Settling your puppy into their new home

Congratulations, you have decided to add to your family with a new doggy companion! What an exciting time, and what a lot to plan for. Follow our insider expert tips to make certain your new puppy gets the best human family they deserve.

 If you haven’t yet chosen your puppy, make certain they are absolutely right for your life and that you are right for theirs. Their (and your) worst nightmare would be to be incompatible, causing behavioural problems in future. Choose carefully, slowly and read all the information you can about what sort of dog you should have. Absolutely do not choose on looks alone, or try to convince yourself that an active breed is right for you when you prefer to snuggle on the sofa at night.

 

See the mother of the pup (Even the father too), and meet their other siblings and wider family. A good breeder will ask you more questions than you ask them. Beware of puppy farmers and their agents who pretend that the pup was raised in a home but are simply being paid to sell the litters on. These people are very cunning, so again, do extra research.

 

When puppy comes home, prepare for a few restless nights and lots of adjustment. Your puppy has left behind a familiar place, probably litter mates being around, and their Mum for comfort, so avoid simply shutting the puppy away from you at night at first. You can ease them into their new place by keeping them in their sleep crate or bed near you at night (or go and sleep near them), gradually separating them from you over a period of a few days. This is a kind and gentle way for them to adjust and will not last forever once they become familiar with, and feel safe in, their new home and family.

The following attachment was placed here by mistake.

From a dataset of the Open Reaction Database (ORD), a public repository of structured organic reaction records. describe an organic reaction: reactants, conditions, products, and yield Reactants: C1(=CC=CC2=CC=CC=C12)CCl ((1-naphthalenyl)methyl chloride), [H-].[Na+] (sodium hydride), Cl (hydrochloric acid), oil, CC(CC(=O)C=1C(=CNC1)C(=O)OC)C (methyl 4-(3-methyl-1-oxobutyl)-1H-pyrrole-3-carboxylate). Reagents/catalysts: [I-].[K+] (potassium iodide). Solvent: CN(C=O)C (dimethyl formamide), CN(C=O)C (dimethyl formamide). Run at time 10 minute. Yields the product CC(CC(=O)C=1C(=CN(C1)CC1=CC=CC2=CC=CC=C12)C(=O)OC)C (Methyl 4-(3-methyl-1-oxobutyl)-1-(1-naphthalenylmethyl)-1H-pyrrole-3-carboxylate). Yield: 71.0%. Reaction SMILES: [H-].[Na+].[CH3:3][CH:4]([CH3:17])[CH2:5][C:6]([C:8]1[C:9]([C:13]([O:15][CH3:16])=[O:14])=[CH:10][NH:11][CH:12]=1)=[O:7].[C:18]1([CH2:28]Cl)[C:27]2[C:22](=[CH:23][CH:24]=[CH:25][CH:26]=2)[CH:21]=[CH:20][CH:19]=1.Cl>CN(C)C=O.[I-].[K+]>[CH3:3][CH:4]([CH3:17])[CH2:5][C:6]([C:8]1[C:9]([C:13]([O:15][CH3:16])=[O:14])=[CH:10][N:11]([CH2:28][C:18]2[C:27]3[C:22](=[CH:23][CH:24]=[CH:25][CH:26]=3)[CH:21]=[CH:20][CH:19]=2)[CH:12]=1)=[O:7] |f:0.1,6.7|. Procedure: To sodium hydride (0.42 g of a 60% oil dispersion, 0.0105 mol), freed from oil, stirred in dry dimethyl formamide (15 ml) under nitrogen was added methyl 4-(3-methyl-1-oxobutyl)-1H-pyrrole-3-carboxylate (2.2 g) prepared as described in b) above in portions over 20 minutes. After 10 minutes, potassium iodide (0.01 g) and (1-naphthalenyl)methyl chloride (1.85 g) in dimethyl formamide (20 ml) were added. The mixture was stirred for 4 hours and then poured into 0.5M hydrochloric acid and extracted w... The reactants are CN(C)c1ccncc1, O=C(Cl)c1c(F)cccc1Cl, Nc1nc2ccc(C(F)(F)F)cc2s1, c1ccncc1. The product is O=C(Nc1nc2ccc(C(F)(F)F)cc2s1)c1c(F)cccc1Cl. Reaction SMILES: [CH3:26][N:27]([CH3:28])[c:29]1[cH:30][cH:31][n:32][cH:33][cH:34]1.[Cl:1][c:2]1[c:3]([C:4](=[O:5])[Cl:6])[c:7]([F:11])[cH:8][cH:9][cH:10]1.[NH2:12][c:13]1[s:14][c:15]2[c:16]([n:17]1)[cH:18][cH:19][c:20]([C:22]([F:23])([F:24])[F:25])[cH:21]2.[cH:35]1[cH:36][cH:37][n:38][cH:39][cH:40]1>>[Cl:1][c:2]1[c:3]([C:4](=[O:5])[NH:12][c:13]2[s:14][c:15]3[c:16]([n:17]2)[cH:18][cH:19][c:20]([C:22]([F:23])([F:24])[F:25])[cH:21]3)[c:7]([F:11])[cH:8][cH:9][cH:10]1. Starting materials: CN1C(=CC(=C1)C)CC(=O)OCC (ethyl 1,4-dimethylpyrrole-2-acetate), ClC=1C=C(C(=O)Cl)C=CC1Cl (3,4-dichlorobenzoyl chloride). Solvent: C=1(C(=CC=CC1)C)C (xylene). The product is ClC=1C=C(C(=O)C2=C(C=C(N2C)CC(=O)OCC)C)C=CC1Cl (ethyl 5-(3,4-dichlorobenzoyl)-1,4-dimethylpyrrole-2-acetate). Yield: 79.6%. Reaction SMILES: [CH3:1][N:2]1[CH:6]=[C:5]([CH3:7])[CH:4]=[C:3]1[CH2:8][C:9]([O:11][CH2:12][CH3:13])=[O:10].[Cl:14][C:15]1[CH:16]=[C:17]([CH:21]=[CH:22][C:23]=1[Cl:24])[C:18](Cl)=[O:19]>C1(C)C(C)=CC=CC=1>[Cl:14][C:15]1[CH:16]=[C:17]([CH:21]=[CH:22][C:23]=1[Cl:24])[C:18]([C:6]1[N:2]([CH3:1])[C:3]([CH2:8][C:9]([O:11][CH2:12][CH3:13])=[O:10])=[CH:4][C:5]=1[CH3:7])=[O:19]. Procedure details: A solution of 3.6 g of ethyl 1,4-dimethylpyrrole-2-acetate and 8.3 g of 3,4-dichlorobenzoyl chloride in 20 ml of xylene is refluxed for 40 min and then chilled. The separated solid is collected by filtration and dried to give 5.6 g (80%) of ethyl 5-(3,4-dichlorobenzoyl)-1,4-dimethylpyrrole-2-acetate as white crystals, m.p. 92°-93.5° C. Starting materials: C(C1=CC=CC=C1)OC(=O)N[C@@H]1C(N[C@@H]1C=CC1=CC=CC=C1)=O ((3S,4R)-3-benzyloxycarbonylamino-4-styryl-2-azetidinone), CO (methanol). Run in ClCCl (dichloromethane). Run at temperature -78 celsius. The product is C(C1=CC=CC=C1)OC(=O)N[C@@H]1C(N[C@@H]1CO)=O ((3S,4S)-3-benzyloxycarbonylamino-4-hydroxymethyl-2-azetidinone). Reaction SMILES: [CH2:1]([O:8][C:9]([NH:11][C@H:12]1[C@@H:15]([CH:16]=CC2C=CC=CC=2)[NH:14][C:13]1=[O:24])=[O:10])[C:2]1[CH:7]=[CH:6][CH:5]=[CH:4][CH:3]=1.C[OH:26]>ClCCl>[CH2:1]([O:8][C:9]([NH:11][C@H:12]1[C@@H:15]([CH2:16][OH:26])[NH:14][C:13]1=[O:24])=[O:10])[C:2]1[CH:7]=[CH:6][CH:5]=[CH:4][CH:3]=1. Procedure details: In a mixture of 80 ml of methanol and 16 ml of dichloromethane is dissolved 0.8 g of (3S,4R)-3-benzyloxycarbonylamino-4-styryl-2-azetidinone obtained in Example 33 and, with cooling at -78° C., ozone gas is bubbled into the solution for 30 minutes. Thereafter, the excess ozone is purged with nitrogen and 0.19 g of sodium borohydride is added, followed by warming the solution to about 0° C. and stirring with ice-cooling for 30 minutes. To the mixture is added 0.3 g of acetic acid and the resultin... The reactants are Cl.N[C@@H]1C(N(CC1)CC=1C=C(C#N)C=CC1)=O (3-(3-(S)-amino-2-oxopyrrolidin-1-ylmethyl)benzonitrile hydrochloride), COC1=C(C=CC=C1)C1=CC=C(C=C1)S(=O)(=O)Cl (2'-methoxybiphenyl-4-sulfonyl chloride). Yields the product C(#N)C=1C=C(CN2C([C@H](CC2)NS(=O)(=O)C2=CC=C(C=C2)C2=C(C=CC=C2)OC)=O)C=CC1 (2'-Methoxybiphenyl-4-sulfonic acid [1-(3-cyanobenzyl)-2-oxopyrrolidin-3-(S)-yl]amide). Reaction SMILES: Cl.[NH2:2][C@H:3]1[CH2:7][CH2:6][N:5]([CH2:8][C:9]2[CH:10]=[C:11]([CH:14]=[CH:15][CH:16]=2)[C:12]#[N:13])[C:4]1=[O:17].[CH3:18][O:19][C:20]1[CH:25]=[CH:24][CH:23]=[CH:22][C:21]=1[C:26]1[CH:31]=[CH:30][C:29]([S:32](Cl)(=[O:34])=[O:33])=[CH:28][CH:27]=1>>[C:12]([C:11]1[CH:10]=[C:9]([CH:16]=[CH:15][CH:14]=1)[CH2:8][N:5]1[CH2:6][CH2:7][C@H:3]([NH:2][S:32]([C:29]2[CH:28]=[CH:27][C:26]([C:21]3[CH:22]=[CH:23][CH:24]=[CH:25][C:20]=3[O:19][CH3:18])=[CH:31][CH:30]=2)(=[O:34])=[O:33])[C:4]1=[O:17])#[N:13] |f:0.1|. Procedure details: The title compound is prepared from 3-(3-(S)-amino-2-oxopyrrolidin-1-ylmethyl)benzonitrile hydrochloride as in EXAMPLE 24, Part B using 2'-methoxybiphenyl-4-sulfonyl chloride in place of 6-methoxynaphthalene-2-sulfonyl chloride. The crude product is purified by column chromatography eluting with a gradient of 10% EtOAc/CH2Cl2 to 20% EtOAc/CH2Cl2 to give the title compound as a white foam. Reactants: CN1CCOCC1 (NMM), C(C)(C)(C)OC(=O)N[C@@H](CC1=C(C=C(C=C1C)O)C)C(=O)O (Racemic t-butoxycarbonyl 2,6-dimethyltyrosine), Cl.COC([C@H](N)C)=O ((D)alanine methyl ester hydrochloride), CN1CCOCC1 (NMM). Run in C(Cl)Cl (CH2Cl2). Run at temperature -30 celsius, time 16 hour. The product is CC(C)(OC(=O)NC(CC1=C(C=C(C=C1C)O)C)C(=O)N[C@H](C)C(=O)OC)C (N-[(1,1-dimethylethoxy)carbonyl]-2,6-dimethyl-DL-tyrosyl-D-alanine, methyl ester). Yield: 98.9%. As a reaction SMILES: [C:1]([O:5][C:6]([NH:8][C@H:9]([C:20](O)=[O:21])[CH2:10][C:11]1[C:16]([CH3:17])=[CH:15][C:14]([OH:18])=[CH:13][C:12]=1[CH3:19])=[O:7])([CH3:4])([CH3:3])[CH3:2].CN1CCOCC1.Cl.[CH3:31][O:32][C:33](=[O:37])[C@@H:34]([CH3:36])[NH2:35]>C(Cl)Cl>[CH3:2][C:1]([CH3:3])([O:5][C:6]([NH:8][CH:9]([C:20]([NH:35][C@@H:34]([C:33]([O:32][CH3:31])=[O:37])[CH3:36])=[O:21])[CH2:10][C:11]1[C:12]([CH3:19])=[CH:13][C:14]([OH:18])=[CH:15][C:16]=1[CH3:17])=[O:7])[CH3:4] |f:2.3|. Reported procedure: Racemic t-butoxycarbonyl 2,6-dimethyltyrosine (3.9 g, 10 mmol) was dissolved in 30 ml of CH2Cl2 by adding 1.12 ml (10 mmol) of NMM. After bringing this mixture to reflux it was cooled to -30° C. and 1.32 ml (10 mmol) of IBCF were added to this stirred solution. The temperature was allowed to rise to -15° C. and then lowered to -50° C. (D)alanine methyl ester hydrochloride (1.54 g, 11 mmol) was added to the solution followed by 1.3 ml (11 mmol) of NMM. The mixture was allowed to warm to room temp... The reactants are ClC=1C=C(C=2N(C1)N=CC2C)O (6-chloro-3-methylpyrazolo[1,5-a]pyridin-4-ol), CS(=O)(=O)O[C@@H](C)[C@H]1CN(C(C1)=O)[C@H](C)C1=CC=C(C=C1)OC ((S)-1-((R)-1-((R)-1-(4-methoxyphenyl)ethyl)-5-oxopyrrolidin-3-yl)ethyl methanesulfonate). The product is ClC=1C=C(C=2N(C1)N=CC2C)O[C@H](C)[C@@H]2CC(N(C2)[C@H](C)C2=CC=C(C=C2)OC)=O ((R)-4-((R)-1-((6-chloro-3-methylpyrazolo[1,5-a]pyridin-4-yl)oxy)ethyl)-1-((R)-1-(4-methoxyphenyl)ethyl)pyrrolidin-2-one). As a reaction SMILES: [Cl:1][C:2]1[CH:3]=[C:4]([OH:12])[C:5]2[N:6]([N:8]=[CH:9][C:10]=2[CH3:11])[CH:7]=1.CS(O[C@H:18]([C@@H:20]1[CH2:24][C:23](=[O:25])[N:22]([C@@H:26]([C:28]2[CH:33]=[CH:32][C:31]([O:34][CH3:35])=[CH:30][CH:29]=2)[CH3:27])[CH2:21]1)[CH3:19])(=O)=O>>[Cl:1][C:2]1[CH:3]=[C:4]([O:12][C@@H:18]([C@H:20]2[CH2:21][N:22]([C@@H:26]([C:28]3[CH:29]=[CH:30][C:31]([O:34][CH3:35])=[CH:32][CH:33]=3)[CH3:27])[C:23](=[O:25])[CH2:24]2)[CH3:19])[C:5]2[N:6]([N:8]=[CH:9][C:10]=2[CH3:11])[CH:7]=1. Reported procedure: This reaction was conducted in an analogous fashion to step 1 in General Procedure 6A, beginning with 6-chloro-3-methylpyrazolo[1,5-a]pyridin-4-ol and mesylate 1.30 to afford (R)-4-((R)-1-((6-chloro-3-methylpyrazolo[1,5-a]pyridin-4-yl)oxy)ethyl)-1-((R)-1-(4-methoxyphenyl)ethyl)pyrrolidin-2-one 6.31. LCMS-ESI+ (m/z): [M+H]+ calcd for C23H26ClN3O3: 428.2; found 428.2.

Invest in a sleep crate to become your puppy’s bedroom. These can be safe havens for the pup, places to sleep when they are tired, or places to play when you can’t keep a close eye on them. Never simply shut in your pup and leave them, as they may panic and bark, trying to escape. Instead, buy a number of pup-safe chew toys inside which food can be placed. Your pet shop or Vet can advise you on the best type for your dog. Always leave a safe chew for your puppy to enjoy when you leave them, and practice this during the day whilst you are around. A lightweight sheet can cover the crate to block their view so that they settle more readily but once again, gently does it. Your puppy will appreciate a steady adjustment so that they learn to enjoy their new happy family.

 

Be prepared for plenty of crazy play and chewing, and travel around your home looking from a puppy’s eye view of all the possible things they may investigate using their mouths. For a while you will need to pick up toys, remote controls, and especially cables, so that their little sharp teeth don’t damage these.

 

Stay with your children whilst they interact with the puppy, and why not start teaching a ‘Sit’ as a ‘please’ for a small piece of puppy’s dinner? This type of ‘conversation’ is a brilliant start point for every puppy. And don’t forget to enrol them in an ABTC-registered Animal Trainer’s class ready for the next part of their education!

Karen Wild Dip App Psych, CCAB, MBPsS

ASAB Certificated Clinical Animal Behaviourist (CCAB)| Full Member of Association of Pet Behaviour Counsellors (APBC) |Animal Behaviour and Training Council (ABTC) Registered Clinical Animal Behaviourist (ABTC-CAB) and Animal Training Instructor (ABTC-ATI)

 

 

New book exclusive! ‘Being a Dog’ now available

‘What your dog wants’ and ‘21 Days to the Perfect Dog’ by Karen Wild (Hamlyn) available on Amazon and Kindle

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